alexa Motor and gait improvement in patients with incomplete spinal cord injury induced by high-frequency repetitive transcranial magnetic stimulation.
Physicaltherapy & Rehabilitation

Physicaltherapy & Rehabilitation

International Journal of Physical Medicine & Rehabilitation

Author(s): Benito J

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OBJECTIVE: To assess the effect of high-frequency repetitive transcranial magnetic stimulation (rTMS) on lower extremities motor score (LEMS) and gait in patients with motor incomplete spinal cord injury (SCI).

METHOD: The prospective longitudinal randomized, double-blind study assessed 17 SCI patients ASIA D. We assessed LEMS, modified Ashworth Scale (MAS), 10-m walking test (10MWT), Walking Index for SCI (WISCI II) scale, step length, cadence, and Timed Up and Go (TUG) test at baseline, after the last of 15 daily sessions of rTMS and 2 weeks later. Patients were randomized to active rTMS or sham stimulation. Three patients from the initial group of 10 randomized to sham stimulation entered the active rTMS group after a 3-week washout period. Therefore a total of 10 patients completed each study condition. Both groups were homogeneous for age, gender, time since injury, etiology, and ASIA scale. Active rTMS consisted of 15 days of daily sessions of 20 trains of 40 pulses at 20 Hz and an intensity of 90% of resting motor threshold. rTMS was applied with a double cone coil to the leg motor area.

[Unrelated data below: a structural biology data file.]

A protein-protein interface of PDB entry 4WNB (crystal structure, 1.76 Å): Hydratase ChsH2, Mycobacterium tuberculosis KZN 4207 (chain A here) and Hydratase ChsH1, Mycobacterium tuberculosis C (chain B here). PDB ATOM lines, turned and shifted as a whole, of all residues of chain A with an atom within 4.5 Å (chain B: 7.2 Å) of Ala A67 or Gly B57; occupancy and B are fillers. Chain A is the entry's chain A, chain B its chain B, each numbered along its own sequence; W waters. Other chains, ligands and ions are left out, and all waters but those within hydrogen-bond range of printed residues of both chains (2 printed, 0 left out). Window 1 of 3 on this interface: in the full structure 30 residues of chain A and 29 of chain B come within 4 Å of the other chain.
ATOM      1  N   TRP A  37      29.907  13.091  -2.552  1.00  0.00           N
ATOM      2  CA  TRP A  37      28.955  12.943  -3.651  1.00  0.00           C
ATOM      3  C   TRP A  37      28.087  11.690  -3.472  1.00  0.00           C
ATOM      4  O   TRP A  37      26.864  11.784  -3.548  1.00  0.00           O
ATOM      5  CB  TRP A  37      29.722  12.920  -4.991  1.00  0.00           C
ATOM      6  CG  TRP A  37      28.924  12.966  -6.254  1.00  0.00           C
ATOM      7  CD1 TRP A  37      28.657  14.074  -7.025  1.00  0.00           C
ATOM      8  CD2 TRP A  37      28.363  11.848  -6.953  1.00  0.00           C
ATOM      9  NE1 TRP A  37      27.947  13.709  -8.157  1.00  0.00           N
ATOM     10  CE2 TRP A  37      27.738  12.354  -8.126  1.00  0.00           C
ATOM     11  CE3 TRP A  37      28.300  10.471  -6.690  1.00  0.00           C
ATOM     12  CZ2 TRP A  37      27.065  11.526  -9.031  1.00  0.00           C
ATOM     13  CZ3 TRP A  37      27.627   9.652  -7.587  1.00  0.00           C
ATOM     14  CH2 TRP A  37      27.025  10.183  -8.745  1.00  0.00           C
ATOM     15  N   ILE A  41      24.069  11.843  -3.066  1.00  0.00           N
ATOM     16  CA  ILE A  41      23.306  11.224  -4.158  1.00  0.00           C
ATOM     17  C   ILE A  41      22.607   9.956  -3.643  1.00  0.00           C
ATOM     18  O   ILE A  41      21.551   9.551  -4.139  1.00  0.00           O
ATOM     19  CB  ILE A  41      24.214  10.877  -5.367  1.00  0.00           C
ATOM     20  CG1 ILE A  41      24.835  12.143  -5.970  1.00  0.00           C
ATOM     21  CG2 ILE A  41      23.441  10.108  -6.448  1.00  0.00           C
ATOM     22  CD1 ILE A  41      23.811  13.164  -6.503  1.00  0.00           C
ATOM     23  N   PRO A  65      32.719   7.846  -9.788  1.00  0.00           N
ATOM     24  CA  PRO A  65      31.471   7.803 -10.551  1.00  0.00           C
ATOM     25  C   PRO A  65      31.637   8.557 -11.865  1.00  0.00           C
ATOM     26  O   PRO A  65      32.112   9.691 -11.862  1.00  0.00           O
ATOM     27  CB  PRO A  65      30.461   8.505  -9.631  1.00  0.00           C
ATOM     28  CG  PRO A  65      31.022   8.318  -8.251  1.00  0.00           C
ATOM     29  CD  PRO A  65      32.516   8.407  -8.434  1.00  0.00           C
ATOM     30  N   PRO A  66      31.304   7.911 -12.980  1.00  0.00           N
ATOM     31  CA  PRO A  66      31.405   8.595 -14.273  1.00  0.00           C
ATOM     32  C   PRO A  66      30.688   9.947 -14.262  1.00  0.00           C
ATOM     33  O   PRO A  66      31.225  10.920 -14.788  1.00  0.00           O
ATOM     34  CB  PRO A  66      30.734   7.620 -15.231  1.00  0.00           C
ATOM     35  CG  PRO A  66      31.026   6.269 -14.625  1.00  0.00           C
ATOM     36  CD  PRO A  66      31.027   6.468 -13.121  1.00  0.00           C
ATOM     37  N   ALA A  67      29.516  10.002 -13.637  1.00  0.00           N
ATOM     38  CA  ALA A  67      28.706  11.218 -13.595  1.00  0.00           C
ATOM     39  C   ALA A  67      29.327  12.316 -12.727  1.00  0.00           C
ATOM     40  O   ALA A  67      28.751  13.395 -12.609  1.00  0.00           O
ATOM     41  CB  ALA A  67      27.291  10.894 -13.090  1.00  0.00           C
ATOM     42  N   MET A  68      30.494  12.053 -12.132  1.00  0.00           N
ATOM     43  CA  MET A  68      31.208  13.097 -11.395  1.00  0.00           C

RESULTS: There was a significant improvement in LEMS in the active group (28.4 at baseline and 33.2 after stimulation; P = .004) but not in the sham group (29.6 at baseline, and 30.9 after stimulation; P = .6). The active group also showed significant improvements in the MAS, 10MWT, cadence, step length, and TUG, and these improvements were maintained 2 weeks later. Following sham stimulation, significant improvement was found only for step length and TUG. No significant changes were observed in the WISCI II scale in either group.

CONCLUSION: High-frequency rTMS over the leg motor area can improve LEMS, spasticity, and gait in patients with motor incomplete SCI.

This article was published in Top Spinal Cord Inj Rehabil and referenced in International Journal of Physical Medicine & Rehabilitation

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